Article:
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Estepona, the garden of the Costa del Sol. SUR
Estepona, a garden with Celtic or Arabic roots
THE STORY BEHIND A PLACE NAME

Estepona, a garden with Celtic or Arabic roots

Although its name has clear Arabic origins, another theory suggests the town was originally a Celtic enclave dedicated to the goddess Epona

Tony Bryant

Estepona

Friday, 23 June 2023

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It is generally perceived that the name Estepona derives from the Arabic Astabbuna, although another possibility put forward is that the name predates the Arabs and Romans. Some historians have claimed that the town was originally a Celtic enclave dedicated to the goddess Epona, although this theory is uncertified.

It is possible that the area was settled in the Neanderthal era, as tools made from local flint have been discovered in various locations around Estepona.

According to the Gibraltar-based academic, Christopher Wawn, there is evidence that the Romans settled in the area, but the exact location of their settlements - Salduba and Silniana - "is uncertain". According to Wawn, "Silniana is linked to Estepona, but more likely occupied a spot that is close to what is now San Pedro Alcántara."

If the Roman settlements were situated in the area around the site of the castle, there is little evidence of their existence, as Wawn suggests that any traces were destroyed by a seaquake in the fourth century.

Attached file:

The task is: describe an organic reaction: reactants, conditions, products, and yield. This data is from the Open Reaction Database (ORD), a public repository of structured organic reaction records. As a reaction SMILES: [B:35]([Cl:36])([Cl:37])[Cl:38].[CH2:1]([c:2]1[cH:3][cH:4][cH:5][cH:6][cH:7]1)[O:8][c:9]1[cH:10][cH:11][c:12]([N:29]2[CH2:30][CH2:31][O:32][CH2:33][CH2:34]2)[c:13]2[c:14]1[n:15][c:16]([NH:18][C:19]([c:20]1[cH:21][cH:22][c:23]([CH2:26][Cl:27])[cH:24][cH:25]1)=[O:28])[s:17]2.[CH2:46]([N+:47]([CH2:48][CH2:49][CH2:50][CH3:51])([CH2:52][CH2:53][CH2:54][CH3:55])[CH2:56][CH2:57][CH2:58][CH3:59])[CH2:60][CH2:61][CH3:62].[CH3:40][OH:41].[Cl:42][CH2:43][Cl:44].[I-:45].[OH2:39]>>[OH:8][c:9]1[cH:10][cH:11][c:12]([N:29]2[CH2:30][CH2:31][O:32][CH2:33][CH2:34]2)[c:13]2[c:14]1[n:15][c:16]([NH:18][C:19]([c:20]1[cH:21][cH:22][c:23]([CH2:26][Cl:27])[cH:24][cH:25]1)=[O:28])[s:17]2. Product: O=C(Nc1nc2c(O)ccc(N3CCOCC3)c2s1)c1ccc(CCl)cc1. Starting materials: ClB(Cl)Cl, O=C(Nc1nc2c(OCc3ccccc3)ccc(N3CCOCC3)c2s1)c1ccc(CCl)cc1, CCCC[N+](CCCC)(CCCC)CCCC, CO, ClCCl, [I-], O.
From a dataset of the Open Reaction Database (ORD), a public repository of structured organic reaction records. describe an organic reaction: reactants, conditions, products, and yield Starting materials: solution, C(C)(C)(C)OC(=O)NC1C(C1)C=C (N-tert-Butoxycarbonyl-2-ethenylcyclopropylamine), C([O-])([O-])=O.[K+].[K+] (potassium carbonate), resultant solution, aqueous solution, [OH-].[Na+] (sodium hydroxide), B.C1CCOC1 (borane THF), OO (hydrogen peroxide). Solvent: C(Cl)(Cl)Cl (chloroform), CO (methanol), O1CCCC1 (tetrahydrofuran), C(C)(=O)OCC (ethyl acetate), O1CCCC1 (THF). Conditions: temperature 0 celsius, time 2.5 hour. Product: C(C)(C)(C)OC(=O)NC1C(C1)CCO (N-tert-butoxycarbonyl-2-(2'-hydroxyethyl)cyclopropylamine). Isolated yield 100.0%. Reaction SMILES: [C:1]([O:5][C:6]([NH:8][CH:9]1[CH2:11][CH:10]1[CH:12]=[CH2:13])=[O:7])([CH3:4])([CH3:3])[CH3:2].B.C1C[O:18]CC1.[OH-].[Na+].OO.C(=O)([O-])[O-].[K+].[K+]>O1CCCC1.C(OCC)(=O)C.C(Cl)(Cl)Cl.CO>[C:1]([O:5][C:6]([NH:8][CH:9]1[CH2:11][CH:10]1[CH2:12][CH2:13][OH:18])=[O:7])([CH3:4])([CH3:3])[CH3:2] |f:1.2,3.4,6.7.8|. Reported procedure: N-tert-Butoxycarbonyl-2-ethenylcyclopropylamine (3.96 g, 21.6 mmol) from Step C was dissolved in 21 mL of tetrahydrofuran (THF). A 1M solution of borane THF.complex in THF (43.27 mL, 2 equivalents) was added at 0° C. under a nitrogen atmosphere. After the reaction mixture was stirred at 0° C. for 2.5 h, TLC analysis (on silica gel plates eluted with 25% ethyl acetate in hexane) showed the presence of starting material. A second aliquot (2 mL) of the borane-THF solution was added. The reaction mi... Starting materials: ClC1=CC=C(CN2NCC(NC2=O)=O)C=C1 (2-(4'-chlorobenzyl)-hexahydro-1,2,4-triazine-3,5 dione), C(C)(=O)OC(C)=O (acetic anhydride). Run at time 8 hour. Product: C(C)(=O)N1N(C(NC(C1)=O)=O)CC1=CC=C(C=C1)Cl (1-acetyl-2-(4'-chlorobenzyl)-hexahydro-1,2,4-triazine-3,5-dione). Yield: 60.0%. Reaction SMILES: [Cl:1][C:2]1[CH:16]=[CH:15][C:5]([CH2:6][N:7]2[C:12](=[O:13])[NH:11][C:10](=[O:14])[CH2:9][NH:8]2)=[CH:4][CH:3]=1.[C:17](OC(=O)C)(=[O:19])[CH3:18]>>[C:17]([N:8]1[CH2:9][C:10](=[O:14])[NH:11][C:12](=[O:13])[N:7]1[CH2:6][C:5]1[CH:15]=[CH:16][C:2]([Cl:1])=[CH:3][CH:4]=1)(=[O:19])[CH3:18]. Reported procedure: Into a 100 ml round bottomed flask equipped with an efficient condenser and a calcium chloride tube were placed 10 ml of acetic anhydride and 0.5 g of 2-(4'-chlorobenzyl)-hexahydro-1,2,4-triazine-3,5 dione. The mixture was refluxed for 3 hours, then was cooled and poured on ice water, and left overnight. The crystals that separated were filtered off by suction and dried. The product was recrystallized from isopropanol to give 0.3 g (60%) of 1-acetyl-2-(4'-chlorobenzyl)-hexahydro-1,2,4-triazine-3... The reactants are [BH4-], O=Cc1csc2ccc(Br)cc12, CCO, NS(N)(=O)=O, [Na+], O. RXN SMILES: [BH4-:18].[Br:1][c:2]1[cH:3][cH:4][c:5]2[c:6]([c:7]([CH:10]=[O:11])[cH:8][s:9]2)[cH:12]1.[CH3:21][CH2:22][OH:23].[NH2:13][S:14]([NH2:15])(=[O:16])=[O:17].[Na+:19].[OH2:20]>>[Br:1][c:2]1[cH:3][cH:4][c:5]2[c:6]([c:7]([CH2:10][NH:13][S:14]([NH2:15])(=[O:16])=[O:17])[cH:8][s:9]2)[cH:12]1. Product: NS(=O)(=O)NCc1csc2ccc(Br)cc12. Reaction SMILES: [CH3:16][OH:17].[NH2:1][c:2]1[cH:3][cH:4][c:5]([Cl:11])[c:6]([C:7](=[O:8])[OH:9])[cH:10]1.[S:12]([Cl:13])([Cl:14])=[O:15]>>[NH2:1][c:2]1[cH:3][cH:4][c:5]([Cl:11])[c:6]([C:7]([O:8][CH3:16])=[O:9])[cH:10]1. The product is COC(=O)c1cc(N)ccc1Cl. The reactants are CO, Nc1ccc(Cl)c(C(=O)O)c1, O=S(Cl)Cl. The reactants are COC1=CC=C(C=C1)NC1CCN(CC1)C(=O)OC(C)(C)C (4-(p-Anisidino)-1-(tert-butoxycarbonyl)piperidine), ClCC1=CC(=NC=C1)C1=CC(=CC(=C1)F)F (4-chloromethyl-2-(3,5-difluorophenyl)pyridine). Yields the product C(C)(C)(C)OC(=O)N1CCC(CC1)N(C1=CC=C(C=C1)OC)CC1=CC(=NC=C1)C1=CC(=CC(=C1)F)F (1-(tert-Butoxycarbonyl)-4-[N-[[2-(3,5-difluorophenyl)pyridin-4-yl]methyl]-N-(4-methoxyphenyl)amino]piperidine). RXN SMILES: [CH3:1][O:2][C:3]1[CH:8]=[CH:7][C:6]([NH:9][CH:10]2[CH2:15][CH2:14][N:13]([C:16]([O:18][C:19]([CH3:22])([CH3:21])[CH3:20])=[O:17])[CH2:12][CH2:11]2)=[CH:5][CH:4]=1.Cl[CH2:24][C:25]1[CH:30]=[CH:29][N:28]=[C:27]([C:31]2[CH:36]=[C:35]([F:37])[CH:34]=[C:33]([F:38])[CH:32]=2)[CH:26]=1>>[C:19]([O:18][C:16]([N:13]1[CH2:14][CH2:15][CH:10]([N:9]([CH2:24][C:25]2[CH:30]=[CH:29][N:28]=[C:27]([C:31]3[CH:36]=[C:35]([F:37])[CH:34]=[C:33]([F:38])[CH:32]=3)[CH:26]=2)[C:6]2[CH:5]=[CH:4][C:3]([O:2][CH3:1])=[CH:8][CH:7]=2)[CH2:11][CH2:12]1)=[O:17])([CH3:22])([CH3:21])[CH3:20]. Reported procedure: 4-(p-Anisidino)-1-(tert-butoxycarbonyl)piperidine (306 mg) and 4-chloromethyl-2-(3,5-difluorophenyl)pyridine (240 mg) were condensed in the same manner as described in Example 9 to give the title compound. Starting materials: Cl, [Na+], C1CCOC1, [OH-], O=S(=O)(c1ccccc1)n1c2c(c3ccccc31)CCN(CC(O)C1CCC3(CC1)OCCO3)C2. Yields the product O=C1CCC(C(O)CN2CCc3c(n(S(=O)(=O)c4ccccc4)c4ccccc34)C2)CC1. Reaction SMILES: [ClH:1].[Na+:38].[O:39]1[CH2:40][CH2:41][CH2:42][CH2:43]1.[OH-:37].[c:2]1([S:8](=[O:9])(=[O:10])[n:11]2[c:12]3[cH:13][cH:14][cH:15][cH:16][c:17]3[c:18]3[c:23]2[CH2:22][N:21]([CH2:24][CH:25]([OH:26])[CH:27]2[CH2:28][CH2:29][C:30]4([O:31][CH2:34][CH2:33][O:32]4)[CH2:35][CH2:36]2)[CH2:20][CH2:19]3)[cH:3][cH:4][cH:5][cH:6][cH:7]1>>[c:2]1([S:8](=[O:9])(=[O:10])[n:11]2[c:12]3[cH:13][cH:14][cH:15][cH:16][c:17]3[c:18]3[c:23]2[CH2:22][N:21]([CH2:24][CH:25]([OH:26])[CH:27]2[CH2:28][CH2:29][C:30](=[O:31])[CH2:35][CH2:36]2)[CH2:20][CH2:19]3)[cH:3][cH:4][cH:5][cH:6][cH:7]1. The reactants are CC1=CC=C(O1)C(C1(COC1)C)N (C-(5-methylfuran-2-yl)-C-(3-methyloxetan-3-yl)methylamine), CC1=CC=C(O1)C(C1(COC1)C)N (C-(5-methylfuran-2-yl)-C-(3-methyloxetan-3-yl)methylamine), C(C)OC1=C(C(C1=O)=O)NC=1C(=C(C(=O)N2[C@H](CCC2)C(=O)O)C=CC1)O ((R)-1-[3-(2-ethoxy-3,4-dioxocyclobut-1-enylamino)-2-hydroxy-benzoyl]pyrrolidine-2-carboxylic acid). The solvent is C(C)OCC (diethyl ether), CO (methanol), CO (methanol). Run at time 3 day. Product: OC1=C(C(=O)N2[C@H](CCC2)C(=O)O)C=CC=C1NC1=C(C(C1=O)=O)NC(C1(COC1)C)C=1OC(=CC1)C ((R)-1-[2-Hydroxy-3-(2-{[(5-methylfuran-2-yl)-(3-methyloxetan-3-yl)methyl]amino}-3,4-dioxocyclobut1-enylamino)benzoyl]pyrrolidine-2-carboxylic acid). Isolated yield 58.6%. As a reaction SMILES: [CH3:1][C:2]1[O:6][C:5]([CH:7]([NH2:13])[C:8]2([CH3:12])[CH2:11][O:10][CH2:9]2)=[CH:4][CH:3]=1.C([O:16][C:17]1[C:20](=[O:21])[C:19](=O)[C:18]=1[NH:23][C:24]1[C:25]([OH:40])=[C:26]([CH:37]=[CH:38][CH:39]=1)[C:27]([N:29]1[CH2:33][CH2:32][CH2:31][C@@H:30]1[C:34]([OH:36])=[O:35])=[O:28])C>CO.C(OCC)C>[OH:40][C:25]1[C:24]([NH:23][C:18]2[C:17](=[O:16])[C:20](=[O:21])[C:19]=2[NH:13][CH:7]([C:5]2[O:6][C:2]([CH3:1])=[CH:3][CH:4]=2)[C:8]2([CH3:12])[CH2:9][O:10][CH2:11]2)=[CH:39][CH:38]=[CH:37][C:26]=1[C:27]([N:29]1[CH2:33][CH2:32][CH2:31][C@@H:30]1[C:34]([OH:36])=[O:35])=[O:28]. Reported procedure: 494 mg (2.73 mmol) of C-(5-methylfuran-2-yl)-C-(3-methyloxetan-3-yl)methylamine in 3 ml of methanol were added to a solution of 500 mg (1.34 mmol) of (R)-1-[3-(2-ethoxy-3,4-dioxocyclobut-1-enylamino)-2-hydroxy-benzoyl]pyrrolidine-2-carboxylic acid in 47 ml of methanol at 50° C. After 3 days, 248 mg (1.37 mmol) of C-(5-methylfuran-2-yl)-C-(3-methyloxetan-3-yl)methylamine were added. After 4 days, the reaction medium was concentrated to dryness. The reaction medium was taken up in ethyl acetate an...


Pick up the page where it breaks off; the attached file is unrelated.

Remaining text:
"If either a Roman town, or another whose name is forgotten, did exist near the castle, it all but vanished beneath the feet of the Moors and the Christians," the academic claims in his book In Search of Andalusia.

Some evidence of the Romans has been discovered in this area over the years, but the massive redevelopment of the town in the '60s and '70s has made further research into this period almost impossible.

In spite of its undoubted antiquity, the town was totally absent from written historical records until the Califate era, when it was called Astabbuna, although no explanation has been suggested as to why it received that name.

According to the chronicles of Aben al Jhatib, following the battle of Estepona in 1342, Astabbuna was in a state of ruin.

The Christians built a church over the former mosque, and the current town grew up around it. The church no longer exists and all that remains is the old clock tower, now part of Simón Fernández school.

Although, as with most towns in Andalucía, the source of the toponym has long been debated, one name which Estepona has acquired in recent years - the garden of the Costa del Sol - needs no explanation.

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